In June 2016, nearly 2.5 million enthusiastic spectators gathered in France to attend the Euro 2016 soccer tournament.
Those participating in matches in Lille, Bordeaux, Marseille or Nice would have noticed the brand new facilities and bold architectural design, but most probably didn’t realize these stadiums had been either constructed or modernized with financing through the relatively new “Contrat de partenariat” public-private partnership (PPP) scheme.
By the early 2000s, Peru faced serious environmental problems. Air pollution in urban areas was so severe that it caused thousands of premature deaths every year. In fact, air quality in Lima was worse than in other large Latin American cities, such as Mexico City or Sao Paulo. Other environmental challenges that damaged people’s health included air pollution inside homes caused by the use of wood for cooking; insufficient access to clean water, sanitation, and hygiene; and exposure to lead, a highly toxic chemical. Together, these environmental problems caused 12 million cases of illnesses annually, dramatically affecting young children, the elderly, and poor people who couldn’t afford medical care. The World Bank estimated that these negative impacts had an economic cost equivalent to 2.8% of Peru’s Gross Domestic Product (GDP) in 2003.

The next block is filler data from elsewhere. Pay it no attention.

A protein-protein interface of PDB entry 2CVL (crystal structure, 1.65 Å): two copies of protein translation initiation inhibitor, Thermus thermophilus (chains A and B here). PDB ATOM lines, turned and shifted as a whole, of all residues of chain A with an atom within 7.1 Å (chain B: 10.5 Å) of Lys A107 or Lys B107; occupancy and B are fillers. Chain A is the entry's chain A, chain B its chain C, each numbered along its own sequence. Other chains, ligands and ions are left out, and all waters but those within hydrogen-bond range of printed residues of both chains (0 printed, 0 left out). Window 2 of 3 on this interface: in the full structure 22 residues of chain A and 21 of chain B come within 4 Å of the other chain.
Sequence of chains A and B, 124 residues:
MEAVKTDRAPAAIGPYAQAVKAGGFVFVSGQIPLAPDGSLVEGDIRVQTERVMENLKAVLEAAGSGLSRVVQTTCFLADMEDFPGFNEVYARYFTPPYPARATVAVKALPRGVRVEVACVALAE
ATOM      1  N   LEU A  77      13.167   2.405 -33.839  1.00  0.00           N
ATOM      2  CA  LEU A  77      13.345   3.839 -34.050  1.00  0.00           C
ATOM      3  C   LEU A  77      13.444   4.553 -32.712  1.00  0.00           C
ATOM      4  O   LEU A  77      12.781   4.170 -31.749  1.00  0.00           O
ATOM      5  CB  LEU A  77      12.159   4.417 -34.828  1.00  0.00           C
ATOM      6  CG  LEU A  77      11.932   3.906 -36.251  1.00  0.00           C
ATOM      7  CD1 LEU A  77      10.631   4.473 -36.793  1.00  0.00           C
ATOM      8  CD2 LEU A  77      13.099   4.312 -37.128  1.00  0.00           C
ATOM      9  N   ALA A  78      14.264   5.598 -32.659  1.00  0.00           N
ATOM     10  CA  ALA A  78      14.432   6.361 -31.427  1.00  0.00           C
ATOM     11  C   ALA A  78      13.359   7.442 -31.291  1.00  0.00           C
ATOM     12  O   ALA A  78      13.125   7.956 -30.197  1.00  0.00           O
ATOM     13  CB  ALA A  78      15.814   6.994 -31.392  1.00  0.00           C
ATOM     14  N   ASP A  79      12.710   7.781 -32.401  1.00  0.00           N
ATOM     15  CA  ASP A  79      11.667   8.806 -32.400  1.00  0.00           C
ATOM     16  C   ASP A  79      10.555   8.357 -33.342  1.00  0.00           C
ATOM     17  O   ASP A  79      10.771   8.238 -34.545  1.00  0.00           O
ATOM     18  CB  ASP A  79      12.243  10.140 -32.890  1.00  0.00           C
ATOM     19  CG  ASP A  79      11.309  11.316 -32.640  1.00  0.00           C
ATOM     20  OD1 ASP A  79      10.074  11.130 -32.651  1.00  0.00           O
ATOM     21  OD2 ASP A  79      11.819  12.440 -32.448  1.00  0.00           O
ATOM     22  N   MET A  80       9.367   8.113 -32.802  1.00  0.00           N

One of the main reasons the Peruvian government wasn’t able to respond promptly to these serious environmental problems was the country didn’t have governmental organizations with a clear responsibility for environmental protection. Another important reason was the absence of a system of reliable environmental information to support the government’s decision-making process. For example, there was little awareness about the seriousness of air pollution, largely because most cities didn’t have a functional air quality monitoring network. Even in the few cities that did, the information was not widely disseminated. In the absence of such information, it was difficult to identify which environmental problems were most severe, and to develop actions and assign resources to solve them. In addition, lack of information limited the opportunities for the public—including the poor families and other vulnerable groups that suffered the most from pollution —to discuss their environmental concerns and agree on solutions with government officials.